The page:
WESTFIELD is located on the west side of the Connecticut River a few miles southwest of Hadley, and on the south side of the WESTFIELD RIVER. Here STEPHEN and LYDIA purchased property and undertook farming. STEPHEN was appointed an Ensign of the Westfield Militia. Although this militia is mentioned in some tales of Indian wars, and no specific mention of him is made, we can be almost certain that he did engage in such actions and probably somewhere his record can be found.

STEPHEN can be identified as among the generation which was beginning to question the influence of the Church and the everyday dictates of the individual parson upon his flock. Though STEPHEN remained a staunch supporter of the Church and a believer – he was one of at least two men who called the attention of the flock to their preacher’s continuance of “fast day” after it had been long discontinued by the heads of the Church at Boston.

How this incident came about is recorded in the records of his church by the handwriting of the parson involved, and is reproduced here. “Touching our brethren Stephen Kellogg & Sergt. Joseph Maudsley who did somewhat buggle at our Church fasts which in ye winter time we attended once a month since we gathered in a Church state, except those four years when we had a monthly Lecture up.& at length they wholly desisted & Pleade against as unlawful being stated Fasts.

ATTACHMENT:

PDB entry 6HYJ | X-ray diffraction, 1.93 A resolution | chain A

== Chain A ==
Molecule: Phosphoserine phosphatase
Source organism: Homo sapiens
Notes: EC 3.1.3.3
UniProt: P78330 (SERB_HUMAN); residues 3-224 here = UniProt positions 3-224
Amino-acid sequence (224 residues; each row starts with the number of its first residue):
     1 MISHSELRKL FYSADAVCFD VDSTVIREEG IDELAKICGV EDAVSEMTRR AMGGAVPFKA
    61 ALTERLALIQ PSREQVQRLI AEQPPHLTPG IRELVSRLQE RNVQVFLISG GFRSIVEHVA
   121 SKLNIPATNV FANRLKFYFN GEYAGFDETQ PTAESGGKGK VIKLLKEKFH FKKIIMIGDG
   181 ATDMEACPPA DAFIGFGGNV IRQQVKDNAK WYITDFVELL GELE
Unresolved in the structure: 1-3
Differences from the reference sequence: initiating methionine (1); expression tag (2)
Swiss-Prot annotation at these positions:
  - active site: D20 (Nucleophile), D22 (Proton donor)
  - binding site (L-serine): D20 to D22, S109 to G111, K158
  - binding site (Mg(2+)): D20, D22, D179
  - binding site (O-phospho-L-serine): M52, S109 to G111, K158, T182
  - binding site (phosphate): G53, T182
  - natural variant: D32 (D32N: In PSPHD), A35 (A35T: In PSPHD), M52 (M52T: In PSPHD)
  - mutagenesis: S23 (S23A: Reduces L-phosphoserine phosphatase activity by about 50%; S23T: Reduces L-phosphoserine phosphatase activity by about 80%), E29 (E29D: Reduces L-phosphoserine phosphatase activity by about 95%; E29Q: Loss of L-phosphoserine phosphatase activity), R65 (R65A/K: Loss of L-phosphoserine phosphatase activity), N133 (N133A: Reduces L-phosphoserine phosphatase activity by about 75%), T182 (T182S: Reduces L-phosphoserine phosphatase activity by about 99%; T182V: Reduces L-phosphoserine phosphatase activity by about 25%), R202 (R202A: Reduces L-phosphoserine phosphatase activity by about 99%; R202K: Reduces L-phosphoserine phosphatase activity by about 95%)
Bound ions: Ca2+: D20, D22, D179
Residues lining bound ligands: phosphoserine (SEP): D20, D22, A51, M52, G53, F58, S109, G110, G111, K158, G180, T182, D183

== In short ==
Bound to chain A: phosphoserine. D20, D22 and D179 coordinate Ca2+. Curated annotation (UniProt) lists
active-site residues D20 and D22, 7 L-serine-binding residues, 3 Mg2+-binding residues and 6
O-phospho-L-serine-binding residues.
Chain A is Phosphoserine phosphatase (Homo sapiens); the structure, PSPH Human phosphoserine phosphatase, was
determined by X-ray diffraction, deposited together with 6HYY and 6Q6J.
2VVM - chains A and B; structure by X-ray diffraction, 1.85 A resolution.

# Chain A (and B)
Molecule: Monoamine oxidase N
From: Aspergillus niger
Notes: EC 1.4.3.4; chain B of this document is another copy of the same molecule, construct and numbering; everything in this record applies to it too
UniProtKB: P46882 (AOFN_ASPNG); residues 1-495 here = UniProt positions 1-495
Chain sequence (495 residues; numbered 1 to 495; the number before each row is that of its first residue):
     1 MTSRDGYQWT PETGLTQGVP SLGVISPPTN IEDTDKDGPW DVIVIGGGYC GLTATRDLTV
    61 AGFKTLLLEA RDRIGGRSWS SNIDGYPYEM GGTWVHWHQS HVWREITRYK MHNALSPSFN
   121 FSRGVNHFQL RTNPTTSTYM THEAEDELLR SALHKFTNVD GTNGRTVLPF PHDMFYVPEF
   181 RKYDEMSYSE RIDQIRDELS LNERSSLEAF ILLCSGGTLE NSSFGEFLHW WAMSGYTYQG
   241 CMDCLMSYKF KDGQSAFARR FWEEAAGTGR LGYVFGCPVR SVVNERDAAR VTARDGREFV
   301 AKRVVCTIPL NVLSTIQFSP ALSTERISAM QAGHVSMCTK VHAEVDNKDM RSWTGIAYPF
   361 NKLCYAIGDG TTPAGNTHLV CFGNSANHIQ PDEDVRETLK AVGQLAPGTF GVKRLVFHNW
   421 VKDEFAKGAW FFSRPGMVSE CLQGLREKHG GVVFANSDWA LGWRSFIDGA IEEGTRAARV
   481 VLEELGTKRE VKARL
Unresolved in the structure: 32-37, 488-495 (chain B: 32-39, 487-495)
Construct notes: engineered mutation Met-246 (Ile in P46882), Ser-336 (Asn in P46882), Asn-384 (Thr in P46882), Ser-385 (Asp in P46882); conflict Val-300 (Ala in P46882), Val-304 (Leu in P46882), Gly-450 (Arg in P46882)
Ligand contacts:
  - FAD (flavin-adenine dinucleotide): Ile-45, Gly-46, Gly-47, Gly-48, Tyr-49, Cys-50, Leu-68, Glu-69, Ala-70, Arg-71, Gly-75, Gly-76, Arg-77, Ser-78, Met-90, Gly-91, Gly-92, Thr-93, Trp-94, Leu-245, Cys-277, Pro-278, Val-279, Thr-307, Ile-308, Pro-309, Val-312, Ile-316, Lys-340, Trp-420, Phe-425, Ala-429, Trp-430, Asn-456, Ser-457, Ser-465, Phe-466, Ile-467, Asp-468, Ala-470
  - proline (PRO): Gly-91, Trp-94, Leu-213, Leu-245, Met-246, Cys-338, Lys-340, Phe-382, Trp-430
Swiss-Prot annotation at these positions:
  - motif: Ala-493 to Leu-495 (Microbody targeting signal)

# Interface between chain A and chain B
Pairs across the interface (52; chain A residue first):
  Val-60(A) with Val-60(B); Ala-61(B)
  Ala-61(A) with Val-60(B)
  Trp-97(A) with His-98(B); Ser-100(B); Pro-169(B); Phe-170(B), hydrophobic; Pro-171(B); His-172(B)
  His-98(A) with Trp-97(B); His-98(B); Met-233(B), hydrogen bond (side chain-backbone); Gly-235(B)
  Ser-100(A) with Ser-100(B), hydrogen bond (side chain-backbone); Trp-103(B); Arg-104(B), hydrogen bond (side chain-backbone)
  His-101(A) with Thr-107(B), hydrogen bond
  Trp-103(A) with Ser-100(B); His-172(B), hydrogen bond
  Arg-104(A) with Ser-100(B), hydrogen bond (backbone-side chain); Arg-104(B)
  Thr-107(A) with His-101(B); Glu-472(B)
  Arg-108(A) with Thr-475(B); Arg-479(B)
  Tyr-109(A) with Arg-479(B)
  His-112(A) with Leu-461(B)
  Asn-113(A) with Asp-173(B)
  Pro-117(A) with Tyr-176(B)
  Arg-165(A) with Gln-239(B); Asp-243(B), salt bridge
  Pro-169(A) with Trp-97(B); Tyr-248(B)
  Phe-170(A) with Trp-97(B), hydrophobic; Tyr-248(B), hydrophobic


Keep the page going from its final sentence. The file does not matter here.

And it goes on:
Whereupon on ye 27 day of March 1710 ye last Fast that winter Brother Kellogg being there & Sergt. Maudsley, ye day before setting forth upon a journey to the B A Y (Massachusetts Bay), I enquired of Brother Stephen Kellogg ye reason why they withdrew from ye duty of Fasting & Prayer with ye Church. His reply was in effect this.

He was not doubtful touching the Law Fulness of ye stating of them. For stated Fasts were held unlawful by ye Consociation of Elders in ye Bay.” The author of the history being quoted added that – Two years later, “this doughty independent” was caught off his guard by a temptation that has beguiled many persons through all human generations. As the records of his Church shows, he became humbly penitent. (But one might wonder if his parson did not feel a little glee).